Snoring News

Here's what made news in 2006 and 2007.  Items from 2004-5 can be found here and we even maintain 2003's, 2002's and 2001's entries on this site. 

In the news:

  Resmed recalls CPAP devices
  Exercise can reduce snoring in overweight kids
  63% married Canadians say partner's snoring bothers them
  Viagra worsens obstructive sleep apnea
  Complex obstructive sleep apnea affects 15% OSA patients
  Asthmatic women more like to suffer from apnea
  Bleach as a cure for snoring? Probably not
  Impotence common in men who suffer from sleep apnea
  Snoring and sleep apnea costs the US economy $88.4b per year
  Heavy snorers unhappy with their sex lives
  Snoring in women -- pretty much like snoring in men...
  Evidence for effectiveness of snoring products is weak
  Snoring infants test lower on mental development tests
  New invention will stop snoring via wireless electrical shocks
  NBC Today show has special report on snoring disorders
  Pillar procedure effective for both snoring and sleep apnea
  Snoring during pregnancy: not unusual but dangerous
April 23, 2007: Attention, sleep apnea sufferers who use Resmed CPAP devices:  ResMed has announced a worldwide recall of  300,000 of its early production S8 flow generators. In S8 devices manufactured between July 2004 and May 15, 2006, there is a remote potential for a short circuit in the power supply connector. ResMed plans to work with its distribution partners globally to provide a replacement device to patients who have an affected S8 flow generator.

November 22, 2006: Researchers in Georgia, USA, took 100 overweight children, aged 7 to 11, and put them on various exercise regimens. After about three months of vigorous after-school physical activity, the number of children who tested positive for sleep-disordered breathing, including snoring, was cut in half. In children who exercised the longest, the number was reduced by 80 percent. Interestingly, the children did not necessarily lose weight -- the improvement seemed related to fitness, more muscle and less fat.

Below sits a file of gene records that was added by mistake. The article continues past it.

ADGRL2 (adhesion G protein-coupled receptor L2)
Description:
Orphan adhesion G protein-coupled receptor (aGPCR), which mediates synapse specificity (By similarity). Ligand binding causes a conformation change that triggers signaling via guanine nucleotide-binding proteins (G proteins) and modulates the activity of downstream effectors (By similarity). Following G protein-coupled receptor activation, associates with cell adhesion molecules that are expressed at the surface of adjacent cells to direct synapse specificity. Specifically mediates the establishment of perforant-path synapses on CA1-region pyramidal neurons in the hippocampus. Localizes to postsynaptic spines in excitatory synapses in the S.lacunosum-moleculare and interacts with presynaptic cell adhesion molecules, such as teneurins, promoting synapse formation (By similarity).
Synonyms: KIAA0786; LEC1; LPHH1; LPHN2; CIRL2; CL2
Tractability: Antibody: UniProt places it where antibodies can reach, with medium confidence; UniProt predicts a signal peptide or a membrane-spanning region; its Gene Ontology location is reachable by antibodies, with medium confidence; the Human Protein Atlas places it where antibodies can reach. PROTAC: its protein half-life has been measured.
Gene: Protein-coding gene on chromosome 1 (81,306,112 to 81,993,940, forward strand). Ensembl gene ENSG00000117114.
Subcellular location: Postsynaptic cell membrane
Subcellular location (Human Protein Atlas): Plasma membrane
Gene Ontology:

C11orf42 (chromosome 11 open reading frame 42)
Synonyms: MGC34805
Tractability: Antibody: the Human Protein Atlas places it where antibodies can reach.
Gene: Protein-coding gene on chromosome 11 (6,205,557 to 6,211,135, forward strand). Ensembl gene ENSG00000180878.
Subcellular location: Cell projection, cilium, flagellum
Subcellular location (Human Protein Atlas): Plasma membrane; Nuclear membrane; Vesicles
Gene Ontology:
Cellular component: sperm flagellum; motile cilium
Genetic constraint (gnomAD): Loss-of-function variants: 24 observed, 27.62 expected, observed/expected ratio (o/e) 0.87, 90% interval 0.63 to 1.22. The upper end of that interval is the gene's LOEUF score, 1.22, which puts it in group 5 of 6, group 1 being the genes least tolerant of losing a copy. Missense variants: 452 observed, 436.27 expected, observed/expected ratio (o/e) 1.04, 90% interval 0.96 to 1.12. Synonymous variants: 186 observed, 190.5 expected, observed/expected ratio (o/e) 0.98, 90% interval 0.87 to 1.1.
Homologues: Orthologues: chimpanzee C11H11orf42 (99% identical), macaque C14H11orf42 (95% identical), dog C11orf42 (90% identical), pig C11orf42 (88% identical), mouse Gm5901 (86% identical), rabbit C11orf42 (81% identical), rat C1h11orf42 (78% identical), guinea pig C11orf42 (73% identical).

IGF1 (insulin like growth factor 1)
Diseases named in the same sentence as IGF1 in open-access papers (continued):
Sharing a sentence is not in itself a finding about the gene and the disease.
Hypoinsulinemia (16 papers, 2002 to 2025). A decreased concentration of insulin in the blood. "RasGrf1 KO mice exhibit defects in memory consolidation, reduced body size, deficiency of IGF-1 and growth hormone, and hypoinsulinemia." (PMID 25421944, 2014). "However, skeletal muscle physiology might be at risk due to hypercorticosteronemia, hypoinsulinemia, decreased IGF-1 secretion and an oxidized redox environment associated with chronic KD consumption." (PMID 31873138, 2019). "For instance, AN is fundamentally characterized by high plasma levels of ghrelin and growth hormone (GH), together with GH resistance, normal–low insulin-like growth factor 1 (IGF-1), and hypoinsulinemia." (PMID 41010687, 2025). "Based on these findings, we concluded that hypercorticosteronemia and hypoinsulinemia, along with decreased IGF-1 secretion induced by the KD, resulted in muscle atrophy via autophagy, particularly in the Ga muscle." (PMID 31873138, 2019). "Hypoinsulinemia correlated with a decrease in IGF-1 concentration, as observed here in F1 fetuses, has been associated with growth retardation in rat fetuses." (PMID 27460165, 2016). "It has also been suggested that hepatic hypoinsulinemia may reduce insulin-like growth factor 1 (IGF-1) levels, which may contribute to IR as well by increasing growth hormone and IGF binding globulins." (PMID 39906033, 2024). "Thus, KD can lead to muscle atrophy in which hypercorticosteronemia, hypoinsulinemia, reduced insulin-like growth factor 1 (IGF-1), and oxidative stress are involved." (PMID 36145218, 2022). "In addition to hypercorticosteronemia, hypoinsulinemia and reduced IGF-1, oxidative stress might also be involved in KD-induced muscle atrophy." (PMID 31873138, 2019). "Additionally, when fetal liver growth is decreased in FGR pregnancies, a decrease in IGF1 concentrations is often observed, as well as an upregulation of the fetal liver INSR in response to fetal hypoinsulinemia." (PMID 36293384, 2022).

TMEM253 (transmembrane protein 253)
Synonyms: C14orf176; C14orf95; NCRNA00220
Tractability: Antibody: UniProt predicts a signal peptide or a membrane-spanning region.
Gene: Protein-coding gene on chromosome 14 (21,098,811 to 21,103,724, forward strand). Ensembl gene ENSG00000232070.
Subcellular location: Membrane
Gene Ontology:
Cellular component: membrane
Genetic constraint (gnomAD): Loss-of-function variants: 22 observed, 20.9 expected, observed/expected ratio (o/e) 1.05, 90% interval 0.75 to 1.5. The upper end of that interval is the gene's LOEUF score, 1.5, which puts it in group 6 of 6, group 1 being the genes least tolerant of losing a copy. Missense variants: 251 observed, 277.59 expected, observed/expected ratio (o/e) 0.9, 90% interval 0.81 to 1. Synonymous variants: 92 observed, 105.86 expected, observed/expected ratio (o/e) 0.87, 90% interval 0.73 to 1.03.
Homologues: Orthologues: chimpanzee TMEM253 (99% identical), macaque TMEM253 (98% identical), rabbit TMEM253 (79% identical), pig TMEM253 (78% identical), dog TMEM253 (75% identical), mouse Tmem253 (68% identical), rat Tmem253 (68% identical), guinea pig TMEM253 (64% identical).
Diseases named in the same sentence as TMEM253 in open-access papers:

October 19, 2006: Some stats from north of the 49th parallel, courtesy of a survey of married Canadians by Ipsos Reid: 63% say that "at times, their partner's snoring keeps them awake." More than a third say they'd rather share their bed with a good sleeper than a good lover, and may sleep in a separate room, with obvious negative impact on the intimacy of the marriage.

September 18, 2006: Life is unfair for apneics, isn't it? Those with obstructive sleep apnea are known to be more likely to suffer from erectile dysfunction.  But if you take Viagra, it'll only make your apnea worse, according to a study published in the Archives of Internal Medicine. So your partner has a choice...more sex or more snoring.

September 1, 2006: Mayo Clinic researchers have proposed a new category of sleep apnea they call "complex" -- referring to patients who appear to have obstructive sleep apnea, but unlike typical OSA sufferers, do not respond to CPAP, but soon show symptoms of central sleep apnea. About 15% of apnea sufferers treated at Mayo over the course of one month fell into this category.